Now Golf Balls Are Being Called Racist

( An exhibit at the University of St. Andrews in Scotland has linked the game of golf to British “exploitation” through colonialism.

According to the exhibition, because golf balls were once made from material taken from British colonies, the game itself is the result of colonial exploitation. Worse still, the British Empire had the audacity to “impose” the sport on the rest of the world.

But it isn’t just golf that is proof of the British Empire’s “colonial exploitation.” The exhibit also takes aim at cricket, claiming it too was forced on colonized countries throughout the world.

To make golf balls, the evil British exported the natural resources of the colonized countries in Southeast Asia.

The gutta-percha, a natural rubber material found in trees that grew most abundantly in the former British colony of Malaysia, was harvested to make golf balls for those evil white people in Europe.

Victorian scientists had discovered that the gutta rubber was the perfect and most profitable material for covering telegraph wires. But it was the gutta rubber’s natural bounce that made it ideal for the golf ball. It is believed the gutta golf ball was first developed in 1843 by St. Andrews student Robert Adams Paterson. This ball then replaced the older golf ball that was made from feathers and stitched leather.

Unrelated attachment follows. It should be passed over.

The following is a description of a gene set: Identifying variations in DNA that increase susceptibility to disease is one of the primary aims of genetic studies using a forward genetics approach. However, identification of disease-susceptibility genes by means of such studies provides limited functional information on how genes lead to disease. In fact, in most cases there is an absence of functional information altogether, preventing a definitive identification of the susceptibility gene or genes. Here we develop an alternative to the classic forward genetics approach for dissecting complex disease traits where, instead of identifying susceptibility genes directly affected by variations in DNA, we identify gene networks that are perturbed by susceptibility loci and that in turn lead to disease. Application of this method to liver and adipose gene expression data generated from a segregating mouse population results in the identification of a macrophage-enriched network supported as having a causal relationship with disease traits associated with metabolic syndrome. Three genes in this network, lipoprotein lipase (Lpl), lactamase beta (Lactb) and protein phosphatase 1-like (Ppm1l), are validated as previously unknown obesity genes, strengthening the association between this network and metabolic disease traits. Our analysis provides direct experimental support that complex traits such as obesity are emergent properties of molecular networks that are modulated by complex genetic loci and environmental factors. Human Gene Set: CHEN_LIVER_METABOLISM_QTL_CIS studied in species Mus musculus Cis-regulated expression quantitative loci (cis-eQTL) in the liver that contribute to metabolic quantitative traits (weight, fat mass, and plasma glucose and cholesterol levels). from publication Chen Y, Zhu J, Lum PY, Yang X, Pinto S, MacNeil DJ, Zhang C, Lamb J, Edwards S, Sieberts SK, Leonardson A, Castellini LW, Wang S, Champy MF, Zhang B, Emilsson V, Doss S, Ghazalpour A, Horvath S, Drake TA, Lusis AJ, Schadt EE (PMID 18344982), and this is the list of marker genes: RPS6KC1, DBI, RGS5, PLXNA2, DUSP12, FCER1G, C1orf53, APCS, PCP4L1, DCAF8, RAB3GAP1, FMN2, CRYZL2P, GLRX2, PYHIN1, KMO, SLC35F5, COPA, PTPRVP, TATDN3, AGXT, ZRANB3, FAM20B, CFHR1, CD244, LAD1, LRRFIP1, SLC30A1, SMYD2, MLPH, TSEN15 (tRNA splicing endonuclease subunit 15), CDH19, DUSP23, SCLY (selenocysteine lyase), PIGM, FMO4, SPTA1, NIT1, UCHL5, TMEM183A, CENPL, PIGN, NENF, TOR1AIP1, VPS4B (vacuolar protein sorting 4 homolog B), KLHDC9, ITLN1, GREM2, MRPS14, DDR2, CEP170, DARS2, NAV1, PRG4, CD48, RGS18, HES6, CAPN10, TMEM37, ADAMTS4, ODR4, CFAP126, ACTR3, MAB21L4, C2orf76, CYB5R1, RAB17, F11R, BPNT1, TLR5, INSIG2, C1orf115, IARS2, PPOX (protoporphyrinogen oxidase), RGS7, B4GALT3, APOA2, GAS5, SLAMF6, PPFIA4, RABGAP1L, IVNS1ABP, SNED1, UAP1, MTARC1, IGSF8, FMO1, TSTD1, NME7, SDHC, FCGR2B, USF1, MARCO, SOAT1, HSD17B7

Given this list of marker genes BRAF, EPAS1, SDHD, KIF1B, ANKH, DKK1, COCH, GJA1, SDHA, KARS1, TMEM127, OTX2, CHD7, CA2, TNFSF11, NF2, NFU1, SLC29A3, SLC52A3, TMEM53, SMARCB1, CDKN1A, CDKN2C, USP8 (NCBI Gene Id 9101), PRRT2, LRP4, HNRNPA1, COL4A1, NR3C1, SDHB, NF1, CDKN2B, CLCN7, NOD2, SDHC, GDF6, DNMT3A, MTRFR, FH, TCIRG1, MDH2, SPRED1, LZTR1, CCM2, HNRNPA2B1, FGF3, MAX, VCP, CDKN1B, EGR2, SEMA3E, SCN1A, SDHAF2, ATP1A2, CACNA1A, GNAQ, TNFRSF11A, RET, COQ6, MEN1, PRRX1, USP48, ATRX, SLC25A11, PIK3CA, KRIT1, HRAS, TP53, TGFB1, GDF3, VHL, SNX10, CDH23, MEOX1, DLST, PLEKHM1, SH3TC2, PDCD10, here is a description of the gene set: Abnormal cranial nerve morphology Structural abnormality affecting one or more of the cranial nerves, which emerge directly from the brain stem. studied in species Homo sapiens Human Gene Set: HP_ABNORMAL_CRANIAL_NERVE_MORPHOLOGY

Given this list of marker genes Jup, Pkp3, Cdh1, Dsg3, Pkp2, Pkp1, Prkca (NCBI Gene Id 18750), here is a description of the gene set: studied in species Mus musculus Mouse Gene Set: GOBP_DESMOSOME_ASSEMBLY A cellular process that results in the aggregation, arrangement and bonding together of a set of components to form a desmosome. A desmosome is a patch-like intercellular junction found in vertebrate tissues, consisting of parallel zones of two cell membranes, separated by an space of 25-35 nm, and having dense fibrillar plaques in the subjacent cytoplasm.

Ironically, the University of St. Andrews is located in a town dubbed the “home of golf.”

St. Andrews has a six hundred-year history with golf dating back to the 15th century. The “golf is colonial exploitation” display is only steps away from a display featuring the Karahi Golf Club Cup, the award given by a club that dates back to the time of the British Empire.

“The Re-Collecting Empire” exhibition runs at St. Andrews University’s Wardlaw Museum until October. It is part of the university’s pledge to examine “the legacies of Empire in our collections” to explore how to build “a more equitable future.” It is part of a wider trend of “academic decolonization” that began during the 2020 Black Lives Matter riots.